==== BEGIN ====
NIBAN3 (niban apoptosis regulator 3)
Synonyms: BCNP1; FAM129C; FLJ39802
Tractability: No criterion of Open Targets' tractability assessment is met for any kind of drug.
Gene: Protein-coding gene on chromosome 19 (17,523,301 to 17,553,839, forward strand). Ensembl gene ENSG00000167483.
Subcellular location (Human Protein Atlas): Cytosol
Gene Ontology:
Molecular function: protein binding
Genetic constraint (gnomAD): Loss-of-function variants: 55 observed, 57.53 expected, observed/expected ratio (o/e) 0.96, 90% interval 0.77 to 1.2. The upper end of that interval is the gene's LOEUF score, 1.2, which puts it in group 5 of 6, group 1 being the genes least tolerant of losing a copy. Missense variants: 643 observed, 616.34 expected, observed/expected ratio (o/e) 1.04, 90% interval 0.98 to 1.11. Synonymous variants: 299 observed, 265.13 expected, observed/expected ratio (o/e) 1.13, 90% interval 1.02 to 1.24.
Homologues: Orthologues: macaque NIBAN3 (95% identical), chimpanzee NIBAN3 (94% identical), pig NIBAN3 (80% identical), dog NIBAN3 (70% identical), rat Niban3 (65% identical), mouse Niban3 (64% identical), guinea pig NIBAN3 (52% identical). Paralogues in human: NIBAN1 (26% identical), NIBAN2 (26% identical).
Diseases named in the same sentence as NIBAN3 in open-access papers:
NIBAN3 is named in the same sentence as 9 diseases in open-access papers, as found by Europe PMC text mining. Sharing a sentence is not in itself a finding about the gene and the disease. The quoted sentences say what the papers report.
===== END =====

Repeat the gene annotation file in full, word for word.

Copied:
NIBAN3 (niban apoptosis regulator 3)
Synonyms: BCNP1; FAM129C; FLJ39802
Tractability: No criterion of Open Targets' tractability assessment is met for any kind of drug.
Gene: Protein-coding gene on chromosome 19 (17,523,301 to 17,553,839, forward strand). Ensembl gene ENSG00000167483.
Subcellular location (Human Protein Atlas): Cytosol
Gene Ontology:
Molecular function: protein binding
Genetic constraint (gnomAD): Loss-of-function variants: 55 observed, 57.53 expected, observed/expected ratio (o/e) 0.96, 90% interval 0.77 to 1.2. The upper end of that interval is the gene's LOEUF score, 1.2, which puts it in group 5 of 6, group 1 being the genes least tolerant of losing a copy. Missense variants: 643 observed, 616.34 expected, observed/expected ratio (o/e) 1.04, 90% interval 0.98 to 1.11. Synonymous variants: 299 observed, 265.13 expected, observed/expected ratio (o/e) 1.13, 90% interval 1.02 to 1.24.
Homologues: Orthologues: macaque NIBAN3 (95% identical), chimpanzee NIBAN3 (94% identical), pig NIBAN3 (80% identical), dog NIBAN3 (70% identical), rat Niban3 (65% identical), mouse Niban3 (64% identical), guinea pig NIBAN3 (52% identical). Paralogues in human: NIBAN1 (26% identical), NIBAN2 (26% identical).
Diseases named in the same sentence as NIBAN3 in open-access papers:
NIBAN3 is named in the same sentence as 9 diseases in open-access papers, as found by Europe PMC text mining. Sharing a sentence is not in itself a finding about the gene and the disease. The quoted sentences say what the papers report.